The body teaches us things we can never learn from the mind, but most of us have forgotten how to pay attention. That’s why I love labyrinths ~ because they engage the body in the act of mindfulness, meditation, and learning. The walking shifts things in us that can’t be shifted simply by thinking and re-thinking. The simple act of letting our bodies carry our minds to the centre of the circle opens us up to a new way of thinking and a new way of seeing the world. And the act of walking out again shifts our attention back to the world around us.

You just posted an article about becoming a change-maker in response to the Macleans article about racism in your home city of Winnipeg. Part of what brought on my depression was an overcommitment to action and an inability to care for myself because I felt pressure to right the wrongs, serve others, et cetera. Now that I’m in a healthy place, I still find myself wary of action ~ of becoming burned out, misaligned with my own purpose, driven by ego. But I don’t want to fetishize my self-care and my personal passions to the exclusion of the world around me.

How does one learn to challenge oneself and take action on behalf of others in a sustainable way? 

One of the most important things I shared in that article is the quote at the top of the page:

“The success of our actions as change-makers does not depend on what we do or how we do it, but on the inner place from which we operate.” – Otto Sharmer

Most of us have the mistaken impression that our value is based on what we do and how we do it, so we overcommit to serving the world and fixing everyone’s problems. But a lot of that is busy work that doesn’t really serve a higher purpose and ends up burning us out because it’s not our right work. That kind of work is based in the ego (i.e. making us feel better about ourselves) rather than our Higher Self.

Otto Sharmer talks about the importance of moving from an ego-system mentality (where I am seeking my own interest), into a generative, eco-system mentality (where I am seeking the best interest of the community and world around me). When we are doing our right work, based in a healthy “inner place” rather than ego, we serve the world well.

To get to that right work, though, we have to do our own inner work, and that includes self-care, mindfulness, deep listening, and prayer. It also includes a lot of healthy pauses which allow us to hear the deep wisdom that can only be heard in stillness.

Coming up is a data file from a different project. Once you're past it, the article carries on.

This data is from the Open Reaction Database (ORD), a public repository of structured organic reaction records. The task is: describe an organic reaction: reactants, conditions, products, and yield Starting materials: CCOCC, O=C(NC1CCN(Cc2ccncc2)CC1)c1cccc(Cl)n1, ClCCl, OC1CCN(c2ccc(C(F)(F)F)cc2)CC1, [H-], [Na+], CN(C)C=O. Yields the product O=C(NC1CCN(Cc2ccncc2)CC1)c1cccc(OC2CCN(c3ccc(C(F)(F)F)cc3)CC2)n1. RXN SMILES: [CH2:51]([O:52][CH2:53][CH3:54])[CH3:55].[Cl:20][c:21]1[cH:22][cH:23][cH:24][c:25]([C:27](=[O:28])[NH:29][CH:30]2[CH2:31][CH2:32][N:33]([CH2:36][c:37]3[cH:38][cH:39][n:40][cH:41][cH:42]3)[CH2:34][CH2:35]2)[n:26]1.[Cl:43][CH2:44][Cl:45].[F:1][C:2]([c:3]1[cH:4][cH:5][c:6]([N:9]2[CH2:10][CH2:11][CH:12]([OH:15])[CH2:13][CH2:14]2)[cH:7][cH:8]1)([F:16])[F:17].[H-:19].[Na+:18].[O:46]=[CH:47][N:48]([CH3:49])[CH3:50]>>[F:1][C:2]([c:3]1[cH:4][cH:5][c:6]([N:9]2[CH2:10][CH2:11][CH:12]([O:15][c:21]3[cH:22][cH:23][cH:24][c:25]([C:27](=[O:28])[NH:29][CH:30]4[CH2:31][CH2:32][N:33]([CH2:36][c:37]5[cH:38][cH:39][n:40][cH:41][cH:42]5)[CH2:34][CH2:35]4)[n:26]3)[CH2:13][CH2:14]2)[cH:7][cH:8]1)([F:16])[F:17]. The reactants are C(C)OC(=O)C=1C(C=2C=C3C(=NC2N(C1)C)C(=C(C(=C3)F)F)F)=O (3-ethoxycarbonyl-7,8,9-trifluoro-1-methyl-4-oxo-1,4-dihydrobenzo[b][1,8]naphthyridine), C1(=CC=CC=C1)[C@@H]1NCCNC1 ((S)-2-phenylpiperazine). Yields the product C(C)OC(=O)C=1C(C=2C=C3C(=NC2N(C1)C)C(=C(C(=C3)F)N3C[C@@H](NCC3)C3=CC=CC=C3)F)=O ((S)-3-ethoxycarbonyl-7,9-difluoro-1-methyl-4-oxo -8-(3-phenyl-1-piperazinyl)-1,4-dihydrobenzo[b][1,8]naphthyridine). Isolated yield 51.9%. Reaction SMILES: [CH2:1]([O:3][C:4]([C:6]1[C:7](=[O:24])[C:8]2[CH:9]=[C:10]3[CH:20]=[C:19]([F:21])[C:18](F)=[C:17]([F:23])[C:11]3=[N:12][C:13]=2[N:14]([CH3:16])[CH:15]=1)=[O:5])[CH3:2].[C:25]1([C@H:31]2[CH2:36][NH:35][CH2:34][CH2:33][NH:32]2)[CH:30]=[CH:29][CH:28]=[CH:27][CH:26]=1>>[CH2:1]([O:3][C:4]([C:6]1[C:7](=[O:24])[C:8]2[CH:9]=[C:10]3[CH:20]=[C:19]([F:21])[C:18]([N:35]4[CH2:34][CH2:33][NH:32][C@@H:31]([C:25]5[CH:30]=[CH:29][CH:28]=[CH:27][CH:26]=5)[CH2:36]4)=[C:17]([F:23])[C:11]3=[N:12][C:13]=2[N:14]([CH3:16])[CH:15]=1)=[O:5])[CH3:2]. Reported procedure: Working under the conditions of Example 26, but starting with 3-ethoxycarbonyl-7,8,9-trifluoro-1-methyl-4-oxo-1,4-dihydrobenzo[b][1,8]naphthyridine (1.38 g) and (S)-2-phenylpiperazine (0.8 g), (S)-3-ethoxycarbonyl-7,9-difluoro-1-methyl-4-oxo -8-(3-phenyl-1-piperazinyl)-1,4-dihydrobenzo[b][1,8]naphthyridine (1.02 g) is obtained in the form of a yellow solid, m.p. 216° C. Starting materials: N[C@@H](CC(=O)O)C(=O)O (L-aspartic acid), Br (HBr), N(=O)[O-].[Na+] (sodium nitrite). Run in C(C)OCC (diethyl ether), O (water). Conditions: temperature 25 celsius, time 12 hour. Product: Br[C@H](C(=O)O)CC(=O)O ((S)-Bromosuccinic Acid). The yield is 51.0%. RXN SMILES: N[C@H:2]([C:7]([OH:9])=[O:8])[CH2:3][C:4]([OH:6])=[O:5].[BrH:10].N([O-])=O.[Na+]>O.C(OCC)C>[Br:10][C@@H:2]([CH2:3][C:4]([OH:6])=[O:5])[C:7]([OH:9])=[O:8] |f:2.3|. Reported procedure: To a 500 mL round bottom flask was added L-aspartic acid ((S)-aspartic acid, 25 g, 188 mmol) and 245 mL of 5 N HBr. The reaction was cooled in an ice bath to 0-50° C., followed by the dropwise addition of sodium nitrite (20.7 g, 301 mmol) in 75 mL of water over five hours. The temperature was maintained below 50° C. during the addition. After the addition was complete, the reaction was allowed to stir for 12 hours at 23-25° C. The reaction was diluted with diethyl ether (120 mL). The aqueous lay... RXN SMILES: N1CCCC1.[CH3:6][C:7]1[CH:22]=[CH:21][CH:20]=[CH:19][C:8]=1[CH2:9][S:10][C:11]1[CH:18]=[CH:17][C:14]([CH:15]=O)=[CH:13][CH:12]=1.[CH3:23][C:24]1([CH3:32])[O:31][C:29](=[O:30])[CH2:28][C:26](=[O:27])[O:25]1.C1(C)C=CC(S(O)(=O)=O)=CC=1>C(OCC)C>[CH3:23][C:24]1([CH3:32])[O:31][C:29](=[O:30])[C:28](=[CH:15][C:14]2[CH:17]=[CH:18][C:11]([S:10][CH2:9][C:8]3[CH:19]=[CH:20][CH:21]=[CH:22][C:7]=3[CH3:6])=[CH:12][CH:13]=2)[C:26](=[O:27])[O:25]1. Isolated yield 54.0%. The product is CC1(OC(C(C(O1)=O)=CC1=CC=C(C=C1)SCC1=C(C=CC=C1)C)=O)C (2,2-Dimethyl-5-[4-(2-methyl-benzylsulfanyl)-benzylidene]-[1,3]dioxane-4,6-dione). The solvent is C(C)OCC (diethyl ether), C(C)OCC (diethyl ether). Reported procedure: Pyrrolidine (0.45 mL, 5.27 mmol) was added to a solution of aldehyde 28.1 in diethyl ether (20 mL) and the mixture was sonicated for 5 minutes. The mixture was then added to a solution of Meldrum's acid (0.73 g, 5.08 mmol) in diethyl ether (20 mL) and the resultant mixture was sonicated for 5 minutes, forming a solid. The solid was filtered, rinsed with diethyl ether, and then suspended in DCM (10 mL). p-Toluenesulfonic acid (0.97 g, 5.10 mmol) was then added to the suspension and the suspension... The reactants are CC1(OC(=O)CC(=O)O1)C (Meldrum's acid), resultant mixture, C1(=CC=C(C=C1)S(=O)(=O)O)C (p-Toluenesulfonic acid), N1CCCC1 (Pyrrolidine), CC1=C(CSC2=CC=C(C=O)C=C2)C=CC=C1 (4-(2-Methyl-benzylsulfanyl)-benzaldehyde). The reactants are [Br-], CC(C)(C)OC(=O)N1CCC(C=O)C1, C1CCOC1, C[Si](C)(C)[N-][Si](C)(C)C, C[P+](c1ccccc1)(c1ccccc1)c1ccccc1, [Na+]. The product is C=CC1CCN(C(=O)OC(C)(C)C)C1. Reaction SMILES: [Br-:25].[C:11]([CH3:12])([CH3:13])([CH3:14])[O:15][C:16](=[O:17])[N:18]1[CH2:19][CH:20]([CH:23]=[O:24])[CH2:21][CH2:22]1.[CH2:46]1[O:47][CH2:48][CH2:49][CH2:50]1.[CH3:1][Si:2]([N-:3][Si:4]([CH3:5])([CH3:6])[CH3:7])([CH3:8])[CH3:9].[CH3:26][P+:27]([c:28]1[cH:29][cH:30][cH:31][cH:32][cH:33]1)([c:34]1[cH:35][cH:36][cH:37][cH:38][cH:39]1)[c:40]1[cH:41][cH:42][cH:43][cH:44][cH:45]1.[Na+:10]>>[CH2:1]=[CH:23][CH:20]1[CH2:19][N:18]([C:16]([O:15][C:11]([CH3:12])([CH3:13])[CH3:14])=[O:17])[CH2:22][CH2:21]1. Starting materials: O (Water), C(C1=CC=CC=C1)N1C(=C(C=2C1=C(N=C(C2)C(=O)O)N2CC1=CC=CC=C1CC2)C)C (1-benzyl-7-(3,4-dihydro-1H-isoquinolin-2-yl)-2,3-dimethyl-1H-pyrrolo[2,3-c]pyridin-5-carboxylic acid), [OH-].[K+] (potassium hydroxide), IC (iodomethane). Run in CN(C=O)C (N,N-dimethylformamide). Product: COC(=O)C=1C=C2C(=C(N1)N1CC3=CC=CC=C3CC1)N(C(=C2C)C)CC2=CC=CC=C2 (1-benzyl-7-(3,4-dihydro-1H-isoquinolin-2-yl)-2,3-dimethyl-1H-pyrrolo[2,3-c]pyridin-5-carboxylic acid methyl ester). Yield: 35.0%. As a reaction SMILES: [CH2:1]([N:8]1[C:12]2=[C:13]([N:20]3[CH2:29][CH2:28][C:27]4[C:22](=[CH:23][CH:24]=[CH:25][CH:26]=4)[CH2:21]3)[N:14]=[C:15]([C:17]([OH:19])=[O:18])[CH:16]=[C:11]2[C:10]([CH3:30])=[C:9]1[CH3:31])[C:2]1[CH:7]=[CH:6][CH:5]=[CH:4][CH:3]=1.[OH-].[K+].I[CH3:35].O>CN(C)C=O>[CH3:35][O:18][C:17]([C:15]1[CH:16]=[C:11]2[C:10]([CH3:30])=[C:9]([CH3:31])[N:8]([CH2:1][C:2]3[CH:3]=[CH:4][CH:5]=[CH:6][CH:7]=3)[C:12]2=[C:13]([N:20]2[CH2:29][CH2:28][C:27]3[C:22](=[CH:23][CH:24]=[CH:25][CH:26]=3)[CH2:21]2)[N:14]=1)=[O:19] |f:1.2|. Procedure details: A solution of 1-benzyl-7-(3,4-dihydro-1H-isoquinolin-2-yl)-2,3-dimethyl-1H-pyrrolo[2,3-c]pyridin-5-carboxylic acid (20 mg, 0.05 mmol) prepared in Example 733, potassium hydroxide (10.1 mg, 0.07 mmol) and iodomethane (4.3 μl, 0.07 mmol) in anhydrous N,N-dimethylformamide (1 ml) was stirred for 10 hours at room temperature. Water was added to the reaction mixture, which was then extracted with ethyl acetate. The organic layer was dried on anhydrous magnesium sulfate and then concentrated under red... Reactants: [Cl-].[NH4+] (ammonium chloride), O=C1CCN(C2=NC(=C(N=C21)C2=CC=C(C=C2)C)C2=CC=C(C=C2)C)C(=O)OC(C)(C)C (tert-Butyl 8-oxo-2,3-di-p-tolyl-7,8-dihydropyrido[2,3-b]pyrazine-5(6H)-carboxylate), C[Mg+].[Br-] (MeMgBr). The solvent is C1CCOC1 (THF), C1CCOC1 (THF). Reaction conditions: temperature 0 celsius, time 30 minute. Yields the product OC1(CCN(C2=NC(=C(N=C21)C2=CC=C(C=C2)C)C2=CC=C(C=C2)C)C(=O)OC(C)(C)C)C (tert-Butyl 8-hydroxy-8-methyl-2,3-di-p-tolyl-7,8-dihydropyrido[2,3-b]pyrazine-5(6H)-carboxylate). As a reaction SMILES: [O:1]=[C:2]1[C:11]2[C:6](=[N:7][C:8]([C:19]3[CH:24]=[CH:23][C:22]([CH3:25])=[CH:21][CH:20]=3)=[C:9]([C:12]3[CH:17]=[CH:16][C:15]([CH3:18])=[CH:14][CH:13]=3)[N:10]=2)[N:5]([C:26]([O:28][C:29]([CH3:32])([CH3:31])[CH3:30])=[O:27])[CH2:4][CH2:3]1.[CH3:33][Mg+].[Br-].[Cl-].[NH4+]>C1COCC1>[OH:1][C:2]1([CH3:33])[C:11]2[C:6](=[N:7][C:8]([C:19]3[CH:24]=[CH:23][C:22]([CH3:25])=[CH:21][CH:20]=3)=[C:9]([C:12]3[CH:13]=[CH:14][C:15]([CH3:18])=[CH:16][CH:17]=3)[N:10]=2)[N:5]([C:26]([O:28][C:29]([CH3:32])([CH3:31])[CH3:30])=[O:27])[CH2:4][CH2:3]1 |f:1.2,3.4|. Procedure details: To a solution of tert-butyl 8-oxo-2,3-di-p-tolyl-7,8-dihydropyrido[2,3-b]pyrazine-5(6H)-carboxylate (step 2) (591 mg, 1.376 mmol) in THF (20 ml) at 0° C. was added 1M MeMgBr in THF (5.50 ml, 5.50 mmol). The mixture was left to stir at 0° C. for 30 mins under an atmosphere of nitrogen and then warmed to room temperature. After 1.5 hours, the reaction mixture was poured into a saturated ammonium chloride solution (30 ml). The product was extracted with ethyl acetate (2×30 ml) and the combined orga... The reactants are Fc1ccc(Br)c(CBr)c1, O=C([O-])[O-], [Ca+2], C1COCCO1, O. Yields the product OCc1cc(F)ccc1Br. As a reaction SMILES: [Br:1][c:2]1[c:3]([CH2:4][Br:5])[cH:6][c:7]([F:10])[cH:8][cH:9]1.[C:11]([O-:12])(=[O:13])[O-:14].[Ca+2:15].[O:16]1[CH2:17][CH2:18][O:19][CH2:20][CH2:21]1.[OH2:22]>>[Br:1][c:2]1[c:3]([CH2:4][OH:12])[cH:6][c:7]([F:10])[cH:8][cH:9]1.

We can’t stop there, though, and that is, once again, where we learn a lesson from the labyrinth. Yes, we have to take the path inward and sit in stillness at the centre to receive the wisdom waiting for us, but if we try to stay there, we become stuck, bitter, and self-centred. The true path is one that takes us not only inward, but back out again to serve the world in whatever work we are called to.

M. Scott Peck (a psychiatrist who wrote oodles of books, including The Road Less Traveled, and taught all over the world) was once asked how he got so much done. His answer was “I can only accomplish what I do because I spend an hour and a half every day doing nothing.” Each day, for 45 minutes in the morning and 45 minutes later in the day, he’d close his office door or go outside and be intentional about accomplishing nothing. He’d wander, meditate, putter, etc., but he wouldn’t do any of the kind of work we’d call “productive.”

His actions serve as a good reminder to those of us who have a tendency toward overcommitment.

Thanks, Heather, for inviting us to walk The Spiral Path with you! The next session of the course starts on February 1, and just as when you walk the labyrinth, you can choose your own pace. I highly recommend the journey.

And if you can’t get enough of the labyrinth today, carry on to Heather’s website where she asks me questions about Pilgrimage of Desire.



Today is Bell Let’s Talk Day in Canada ~ a day to raise awareness and reduce stigma around mental illness by having conversations.

As a creativity coach, I work with many writers and artists who have dealt with depression, and today I wanted to talk to someone who comes at depression from the therapeutic side.

I’m joined by Dr. Marna Zinatelli, who has a PhD in Psychology and has been practicing for almost twenty years. Marna is a long-time friend of mine ~ we met at church in Ottawa and served on the music team together ~ and she was the first person I called when I realized that I was depressed back in 2002. At the time, I didn’t know where to start or what to do. Should I go to my family doctor, a psychiatrist, or a therapist? Marna answered my questions with love and encouragement, and specifically pointed me toward cognitive behavioural therapy and The Feeling Good Handbook by David D. Burns.